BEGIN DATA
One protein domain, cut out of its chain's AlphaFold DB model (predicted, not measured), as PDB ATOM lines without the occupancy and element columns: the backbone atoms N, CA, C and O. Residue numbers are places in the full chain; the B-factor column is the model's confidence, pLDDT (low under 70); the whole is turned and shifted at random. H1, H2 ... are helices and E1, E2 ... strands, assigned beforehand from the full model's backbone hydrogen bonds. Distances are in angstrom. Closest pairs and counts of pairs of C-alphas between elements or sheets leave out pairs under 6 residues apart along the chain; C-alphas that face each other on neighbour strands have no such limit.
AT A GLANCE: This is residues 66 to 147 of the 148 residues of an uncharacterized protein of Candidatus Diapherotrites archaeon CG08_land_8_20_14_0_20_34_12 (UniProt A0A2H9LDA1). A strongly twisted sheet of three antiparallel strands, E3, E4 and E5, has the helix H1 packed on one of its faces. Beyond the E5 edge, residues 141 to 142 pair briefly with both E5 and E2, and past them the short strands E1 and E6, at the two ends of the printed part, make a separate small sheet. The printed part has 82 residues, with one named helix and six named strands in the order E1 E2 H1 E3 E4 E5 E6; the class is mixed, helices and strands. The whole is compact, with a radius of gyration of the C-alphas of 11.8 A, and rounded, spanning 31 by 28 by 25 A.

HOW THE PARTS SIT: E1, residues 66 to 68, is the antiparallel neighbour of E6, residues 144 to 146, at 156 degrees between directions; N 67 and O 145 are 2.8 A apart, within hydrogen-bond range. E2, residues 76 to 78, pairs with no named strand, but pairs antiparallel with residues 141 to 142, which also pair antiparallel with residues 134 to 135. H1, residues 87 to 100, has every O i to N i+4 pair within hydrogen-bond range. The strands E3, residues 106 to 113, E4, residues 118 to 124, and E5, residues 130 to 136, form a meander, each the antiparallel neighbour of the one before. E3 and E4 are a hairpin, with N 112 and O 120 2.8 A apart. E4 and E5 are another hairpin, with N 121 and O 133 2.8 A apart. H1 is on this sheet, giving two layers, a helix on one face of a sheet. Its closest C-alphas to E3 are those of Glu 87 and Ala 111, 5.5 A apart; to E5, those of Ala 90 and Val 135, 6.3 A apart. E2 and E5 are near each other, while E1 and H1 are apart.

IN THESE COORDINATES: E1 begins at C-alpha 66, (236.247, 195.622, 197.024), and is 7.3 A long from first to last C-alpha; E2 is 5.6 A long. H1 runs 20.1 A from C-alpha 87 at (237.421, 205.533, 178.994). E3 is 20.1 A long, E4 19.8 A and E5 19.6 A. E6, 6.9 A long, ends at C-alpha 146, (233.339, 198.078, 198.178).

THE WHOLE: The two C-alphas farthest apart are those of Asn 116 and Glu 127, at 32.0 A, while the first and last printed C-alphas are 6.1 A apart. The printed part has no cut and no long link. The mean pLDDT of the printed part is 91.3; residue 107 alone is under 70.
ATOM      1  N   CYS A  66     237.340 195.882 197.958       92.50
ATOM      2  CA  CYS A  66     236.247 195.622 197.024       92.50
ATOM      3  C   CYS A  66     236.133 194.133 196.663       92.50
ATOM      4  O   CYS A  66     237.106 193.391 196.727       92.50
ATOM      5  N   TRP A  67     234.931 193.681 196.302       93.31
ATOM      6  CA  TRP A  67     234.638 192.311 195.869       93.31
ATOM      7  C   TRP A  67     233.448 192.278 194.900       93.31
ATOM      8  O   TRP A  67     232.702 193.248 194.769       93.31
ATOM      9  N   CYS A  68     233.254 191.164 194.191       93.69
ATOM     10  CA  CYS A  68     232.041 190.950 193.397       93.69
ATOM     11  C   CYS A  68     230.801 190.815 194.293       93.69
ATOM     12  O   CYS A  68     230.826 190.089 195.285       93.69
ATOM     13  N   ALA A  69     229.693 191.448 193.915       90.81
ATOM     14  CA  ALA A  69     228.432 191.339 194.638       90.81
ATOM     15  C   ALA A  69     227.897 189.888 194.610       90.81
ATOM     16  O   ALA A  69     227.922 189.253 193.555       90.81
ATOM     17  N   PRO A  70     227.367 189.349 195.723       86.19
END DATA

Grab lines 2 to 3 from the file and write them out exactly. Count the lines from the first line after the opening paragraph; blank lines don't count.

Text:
HOW THE PARTS SIT: E1, residues 66 to 68, is the antiparallel neighbour of E6, residues 144 to 146, at 156 degrees between directions; N 67 and O 145 are 2.8 A apart, within hydrogen-bond range. E2, residues 76 to 78, pairs with no named strand, but pairs antiparallel with residues 141 to 142, which also pair antiparallel with residues 134 to 135. H1, residues 87 to 100, has every O i to N i+4 pair within hydrogen-bond range. The strands E3, residues 106 to 113, E4, residues 118 to 124, and E5, residues 130 to 136, form a meander, each the antiparallel neighbour of the one before. E3 and E4 are a hairpin, with N 112 and O 120 2.8 A apart. E4 and E5 are another hairpin, with N 121 and O 133 2.8 A apart. H1 is on this sheet, giving two layers, a helix on one face of a sheet. Its closest C-alphas to E3 are those of Glu 87 and Ala 111, 5.5 A apart; to E5, those of Ala 90 and Val 135, 6.3 A apart. E2 and E5 are near each other, while E1 and H1 are apart.

IN THESE COORDINATES: E1 begins at C-alpha 66, (236.247, 195.622, 197.024), and is 7.3 A long from first to last C-alpha; E2 is 5.6 A long. H1 runs 20.1 A from C-alpha 87 at (237.421, 205.533, 178.994). E3 is 20.1 A long, E4 19.8 A and E5 19.6 A. E6, 6.9 A long, ends at C-alpha 146, (233.339, 198.078, 198.178).